Cover image for Dreads
Mastalia, Francesco.
Personal Author:
Publication Information:
New York : Artisan, 1999.
Physical Description:
144 pages : chiefly illustrations ; 31 cm
General Note:
Includes index.
Added Author:

Format :


Call Number
Material Type
Home Location
Item Holds
TR680 .M348 1999 Adult Non-Fiction Central Closed Stacks-Oversize
TR680 .M348 1999 Adult Non-Fiction Black History Non-Circ

On Order



Dreadlocks are a modern phenomenon with roots reaching as far back as the fifth century. According to ancient Hindu beliefs, dreads signified a singleminded pursuit of the spiritual. Devotion to God displaced vanity, and hair was left to its own devices.

Dreads captures this organic explosion of hair in all its beautiful, subversive glory. One hundred duotone portraits present dread-heads from around the world, in all walks of life. Interviewed on location by the photographers, jatta- wearers wax philosophic about the integrity of their hair, and every stunning image confirms their choice. Alice Walker puts words to pictures, offering lyrical ruminations about her decision to let her own mane mat.

Reviews 2

Booklist Review

Alice Walker sets the backdrop for this book by sharing her personal hair stories in the introduction. The photographers traveled the world to photograph and interview people from many cultures who don "dreads." This misunderstood hairstyle is given validity and integrity through each stunning image. The text explores the multicultural aspects of dreads, from their roots in the fifth century to the religious and cultural foundations to the contemporary option for many men and women of all cultures: Rastafarians (Jamaica), Hindus (India), Rasta-Buddhists (Japan), Africans (Kenya, Ghana), and African Americans. The personal testimonies of the individuals describe the liberation and philosophic nature of wearing natural hair. This presentation is unique because the factual information is shared with no judgment or bias from the authors. Readers interested in learning about the true meaning of the dreadlocked head will find answers in this book. --Lillian Lewis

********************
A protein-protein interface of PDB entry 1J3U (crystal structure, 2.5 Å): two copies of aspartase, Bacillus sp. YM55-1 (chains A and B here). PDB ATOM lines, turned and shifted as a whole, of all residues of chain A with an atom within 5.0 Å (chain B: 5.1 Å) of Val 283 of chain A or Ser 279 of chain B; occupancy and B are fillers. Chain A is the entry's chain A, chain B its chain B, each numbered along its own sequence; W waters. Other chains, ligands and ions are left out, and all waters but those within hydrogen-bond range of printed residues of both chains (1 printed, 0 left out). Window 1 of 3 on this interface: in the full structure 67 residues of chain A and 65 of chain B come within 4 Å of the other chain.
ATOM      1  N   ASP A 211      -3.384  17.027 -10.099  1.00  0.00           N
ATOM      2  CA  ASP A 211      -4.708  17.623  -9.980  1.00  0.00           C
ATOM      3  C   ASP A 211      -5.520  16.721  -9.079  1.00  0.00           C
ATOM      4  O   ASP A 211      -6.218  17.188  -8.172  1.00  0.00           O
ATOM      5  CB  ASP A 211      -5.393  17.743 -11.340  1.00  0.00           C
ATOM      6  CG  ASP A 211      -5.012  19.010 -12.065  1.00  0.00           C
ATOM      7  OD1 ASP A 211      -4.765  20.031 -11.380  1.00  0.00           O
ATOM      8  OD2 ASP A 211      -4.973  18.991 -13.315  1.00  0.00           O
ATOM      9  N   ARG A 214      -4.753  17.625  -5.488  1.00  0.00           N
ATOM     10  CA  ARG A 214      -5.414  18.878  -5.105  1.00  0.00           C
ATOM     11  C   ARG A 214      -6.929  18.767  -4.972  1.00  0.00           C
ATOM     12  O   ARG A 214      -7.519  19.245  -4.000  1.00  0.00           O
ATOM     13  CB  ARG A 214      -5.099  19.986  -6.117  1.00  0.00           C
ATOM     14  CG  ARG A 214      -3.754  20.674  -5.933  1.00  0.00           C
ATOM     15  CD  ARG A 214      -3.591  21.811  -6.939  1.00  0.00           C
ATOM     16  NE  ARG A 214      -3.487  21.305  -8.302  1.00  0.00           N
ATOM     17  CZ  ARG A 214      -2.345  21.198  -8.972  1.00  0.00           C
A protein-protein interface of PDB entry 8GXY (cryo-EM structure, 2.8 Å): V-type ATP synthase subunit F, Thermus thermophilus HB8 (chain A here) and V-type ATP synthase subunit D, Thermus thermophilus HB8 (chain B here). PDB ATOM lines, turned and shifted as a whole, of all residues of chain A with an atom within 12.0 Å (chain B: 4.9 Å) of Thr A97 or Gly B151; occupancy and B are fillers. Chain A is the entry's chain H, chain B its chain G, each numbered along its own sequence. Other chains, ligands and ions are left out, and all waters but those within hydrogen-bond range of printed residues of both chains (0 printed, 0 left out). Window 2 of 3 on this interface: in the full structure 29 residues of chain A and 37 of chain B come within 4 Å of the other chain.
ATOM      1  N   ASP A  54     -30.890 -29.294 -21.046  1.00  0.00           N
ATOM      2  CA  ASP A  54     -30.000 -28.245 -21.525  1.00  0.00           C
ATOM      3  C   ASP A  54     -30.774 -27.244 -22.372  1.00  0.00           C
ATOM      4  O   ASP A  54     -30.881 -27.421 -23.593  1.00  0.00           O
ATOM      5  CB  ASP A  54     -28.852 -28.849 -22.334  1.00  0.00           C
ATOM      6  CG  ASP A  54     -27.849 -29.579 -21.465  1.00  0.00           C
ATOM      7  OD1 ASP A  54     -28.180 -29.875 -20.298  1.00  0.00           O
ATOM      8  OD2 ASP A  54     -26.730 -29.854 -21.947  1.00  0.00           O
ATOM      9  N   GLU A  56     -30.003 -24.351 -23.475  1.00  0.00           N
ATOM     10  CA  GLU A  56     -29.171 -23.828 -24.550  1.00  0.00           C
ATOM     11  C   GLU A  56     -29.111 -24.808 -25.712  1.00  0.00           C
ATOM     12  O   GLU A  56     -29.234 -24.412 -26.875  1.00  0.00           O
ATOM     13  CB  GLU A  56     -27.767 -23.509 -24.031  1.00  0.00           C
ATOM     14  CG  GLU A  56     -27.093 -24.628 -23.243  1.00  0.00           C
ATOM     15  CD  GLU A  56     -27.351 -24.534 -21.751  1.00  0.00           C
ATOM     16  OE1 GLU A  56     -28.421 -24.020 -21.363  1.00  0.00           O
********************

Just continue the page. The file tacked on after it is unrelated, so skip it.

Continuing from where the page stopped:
School Library Journal Review

YA-This large, coffee-table type book with black-and-white photographs looks at the wide diversity of people who sport this knotted, ropelike hairdo. Some display it theatrically, while others wear it to stress their individuality. Others have religious or political reasons. The author also looks at dreadlocks in history, including the priests of the Ethiopian Coptic Church who have been locking their hair since the fifth century and the Rastafarian movement, which began religiously in Ethiopia. There is an introduction by Alice Walker as well as a 20-page treatise on "Sacred Rites of the Natural Hair Revolution." The 100 plates of men, women, and children in various cultures and at varying levels of modernity show this amazing hairstyle doing its thing in variety and abundance. The hair itself arouses interest and speculation as to the time involved in achieving it, the intricacies of the hygiene, and simply the wonder of it all.-Frances Reiher, Fairfax County Public Library, VA (c) Copyright 2010. Library Journals LLC, a wholly owned subsidiary of Media Source, Inc. No redistribution permitted.



Considering the prevalence of dreadlocks today and their twentieth-century Jamaican roots, it's tempting to view them as just another outgrowth of multiculturalism, a blatant badge of membership in the global village. But the current craze for dreadlocks can be deceptive: In fact, the style dates back to the dawn of civilization. India's sadhus and sadhvis--mendicant ascetics of the Hindu faith--have been locking their hair for pre-Christian centuries, from the time when their ancestral warriors fought for royal rulers. Matted locks, or jatta, are considered a divine directive, symbolic of the the covenant between the sadhus and Shiva, the god of destruction and regeneration. Tresses are roped in emulation of the deities: Skanda, depicted with six matted locks--one for each of his faces; Huniyan, marked with five--or three in his demonic incarnation. Jatta announces that its owner adheres to the strict spiritual and sexual practices, including poverty and celibacy, outlined over two thousand years ago in the Naradaparivrajaka Upanished. The Old Testament recounts the tale of Sampson and Delilah, in which a man's potency is directly related to the "seven locks" upon his head. Jesus of Nazareth would have returned from his forty days in the desert with matted hair. Excerpted from Dreads by Francesco Mastalia. Copyright (c) 1999. Reprinted with permission by Artisan. Excerpted from Dreads by Francesco Mastalia, Alfonse Pagano All rights reserved by the original copyright owners. Excerpts are provided for display purposes only and may not be reproduced, reprinted or distributed without the written permission of the publisher.

Table of Contents

Alice Walker
"Dreads"p. 8
Sacred Rites of the Natural Hair Revolutionp. 10
Portraitsp. 30
List of Platesp. 142
Acknowledgmentsp. 143
Indexp. 144